September 14, 2006

Silencing Dissent

Tehran’s latest crackdown on the media is providing fresh fodder for conspiracy theorists.
By Maziar Bahari

Updated: 8:12 p.m. ET Sept. 13, 2006
Sept. 13, 2006 - The mullahs weren’t amused. The chessboard cartoon—captioned "The Alternative Rules of the Game"—showed a white knight facing off against a black donkey encircled in a halo of light. The light seemed to refer to a speech by Iranian president Mahmoud Ahmadinejad and his reported comments that his audience saw him surrounded by a divine light during a speech to the United Nations General Assembly last year. Iranian leaders found the allusion so disrespectful that they closed down Shargh, the reformist daily newspaper that had printed the drawing.

Shargh was one of four publications shut down on Sept. 11 by the Press Supervisory Board, a conservative government watchdog group that monitors Iran's media. In addition to the cartoon, the board said the newspaper was also guilty of such misdemeanors as interviewing the British and German ambassadors to Tehran; citing the BBC as a reliable source of information; propagating Marxist ideas; publishing an interview with former Israeli prime minister Ariel Sharon, and carrying reports about premarital sex and children born out of wedlock.

For Shargh's 300 employees, the closure was not a new experience. Most had previously worked on one of the more than 100 newspapers that were shut down by the government during the last eight years; some have lost their jobs several times. "Shargh was the only truly independent newspaper in the country with a large circulation [of 100,000]," city reporter Samaneh Ghadarkhan told NEWSWEEK. "The closure shows that the government of Mr. Ahmadinejad cannot take any criticism. The fact that the closure has happened on the eve of two important elections [for city councils and the Assembly of Experts, which supervises the actions of Iran's supreme leader] is a sign that they don't want any voice except for theirs in the country." There was also concern about the economic effects of the ban on the paper's 2,000 distribution and sales workers. "The government has a primitive approach to solving its problems vis-à-vis the press," says Emaddedin Baghi, a human-rights activist whose son-in-law, Mohammad Ghoochani, is the editor of Shargh. "Even if there has been a mistake, why should they punish everyone collectively? It's like shutting down a factory for the mistake of a worker. What should the rest of the people do? Should they die of hunger?"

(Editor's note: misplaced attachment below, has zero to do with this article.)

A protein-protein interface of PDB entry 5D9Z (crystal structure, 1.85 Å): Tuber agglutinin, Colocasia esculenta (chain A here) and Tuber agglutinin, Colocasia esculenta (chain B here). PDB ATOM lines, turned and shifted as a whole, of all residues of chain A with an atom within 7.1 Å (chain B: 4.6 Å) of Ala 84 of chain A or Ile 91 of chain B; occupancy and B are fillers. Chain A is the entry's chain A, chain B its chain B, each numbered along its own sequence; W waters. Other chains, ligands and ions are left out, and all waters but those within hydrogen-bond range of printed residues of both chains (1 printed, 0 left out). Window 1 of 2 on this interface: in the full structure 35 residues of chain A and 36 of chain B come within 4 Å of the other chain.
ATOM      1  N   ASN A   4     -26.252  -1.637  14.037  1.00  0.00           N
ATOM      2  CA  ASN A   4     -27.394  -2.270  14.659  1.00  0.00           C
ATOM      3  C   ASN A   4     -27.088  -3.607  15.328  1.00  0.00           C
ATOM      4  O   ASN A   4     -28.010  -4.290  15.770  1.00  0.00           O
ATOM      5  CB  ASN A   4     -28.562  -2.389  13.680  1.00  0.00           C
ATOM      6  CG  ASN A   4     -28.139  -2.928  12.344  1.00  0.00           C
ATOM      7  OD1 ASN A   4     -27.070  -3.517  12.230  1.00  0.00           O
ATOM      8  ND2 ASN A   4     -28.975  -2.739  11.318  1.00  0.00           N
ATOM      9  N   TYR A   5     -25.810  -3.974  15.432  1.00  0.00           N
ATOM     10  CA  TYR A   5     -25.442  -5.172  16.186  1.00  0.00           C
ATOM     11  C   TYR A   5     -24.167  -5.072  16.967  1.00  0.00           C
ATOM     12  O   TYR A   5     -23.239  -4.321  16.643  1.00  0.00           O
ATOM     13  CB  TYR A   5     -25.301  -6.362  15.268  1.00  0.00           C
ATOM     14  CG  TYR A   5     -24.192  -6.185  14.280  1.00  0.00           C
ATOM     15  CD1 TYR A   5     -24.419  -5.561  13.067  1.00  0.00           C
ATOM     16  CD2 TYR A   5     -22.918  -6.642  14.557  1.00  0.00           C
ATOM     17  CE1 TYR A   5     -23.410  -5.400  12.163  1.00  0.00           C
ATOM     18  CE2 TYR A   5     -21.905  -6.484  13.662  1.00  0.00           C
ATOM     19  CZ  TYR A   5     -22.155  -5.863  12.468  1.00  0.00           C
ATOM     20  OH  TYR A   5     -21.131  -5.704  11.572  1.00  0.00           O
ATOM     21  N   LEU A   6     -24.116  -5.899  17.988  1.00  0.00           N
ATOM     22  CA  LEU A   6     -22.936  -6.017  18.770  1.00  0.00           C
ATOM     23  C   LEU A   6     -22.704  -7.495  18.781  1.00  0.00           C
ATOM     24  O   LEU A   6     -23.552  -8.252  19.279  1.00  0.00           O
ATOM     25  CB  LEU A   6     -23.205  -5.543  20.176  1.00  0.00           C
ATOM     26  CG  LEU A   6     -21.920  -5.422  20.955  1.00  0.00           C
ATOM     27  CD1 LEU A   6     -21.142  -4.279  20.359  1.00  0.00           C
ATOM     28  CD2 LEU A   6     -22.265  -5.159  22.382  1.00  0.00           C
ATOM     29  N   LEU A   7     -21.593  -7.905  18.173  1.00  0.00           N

Still, for many the talk was less about the fate of the unemployed staffers than the grist that the shutdown provided for their rumor mill. Iranians have always loved conspiracy theories, and the government's latest crackdown on the media and human-rights activists has fostered plenty of those in recent weeks. The conspiracy theory du jour? That the Islamic regime has reached a convenient agreement with the West whereby Tehran will compromise on its nuclear program in exchange for silence on human-rights abuses and the suppression of freedom of expression. Like most Iranian conspiracy theories, this one speculates that foreigners are behind the events. And like most, it springs up from a hodgepodge of information gleaned by speculators in a country that lacks open forums for debate and analysis. But true or not, the mere fact that the theories exist has an impact all its own. "I don't have any facts about whether a deal was made or not," says Emaddedin Baghi, a human-rights activist. "But this is something that you and I can hear on the street everyday. That in itself is important."

Iranian theories about a deal appear to be based on two recent developments. Last week, for the first time in months, both Iranian and European negotiators expressed satisfaction about the progress made during their nuclear talks. Iranians have allegedly agreed to suspend uranium enrichment for a period of two months, and the Europeans agreed to further discussions rather than carrying out threats to impose sanctions on Tehran. At the same time, both Washington and the West have been uncharacteristically silent on the subject of Tehran’s latest moves against dissenting voices. Just six weeks ago, U.S. State Department spokesman Sean McCormack said that Washington condemned the Iranian government's severe repression of dissidents after an imprisoned student activist, Akbar Mohammadi, died during a hunger strike in jail. Yet when after another prisoner, Valiollah Feyz Mahdavi, hung himself in prison on Sept. 6, there was no public statement about human-rights abuses in Iran.

That didn’t surprise Iranians, who have long considered Western comments on civil liberties to be hypocritical and counterproductive. "I usually don't like to connect different events to each other," says Shadi Sadr, an Iranian women's rights activist. "But a deal between the Iranian government and the West is not unprecedented. Human rights in Iran have always been the victim of lucrative trade deals between Iran and the Western governments." Nor are the rumormongers likely to be convinced by the European diplomat who told NEWSWEEK emphatically that no deal had been made. In their circles, denials are just another part of the conspiracy.


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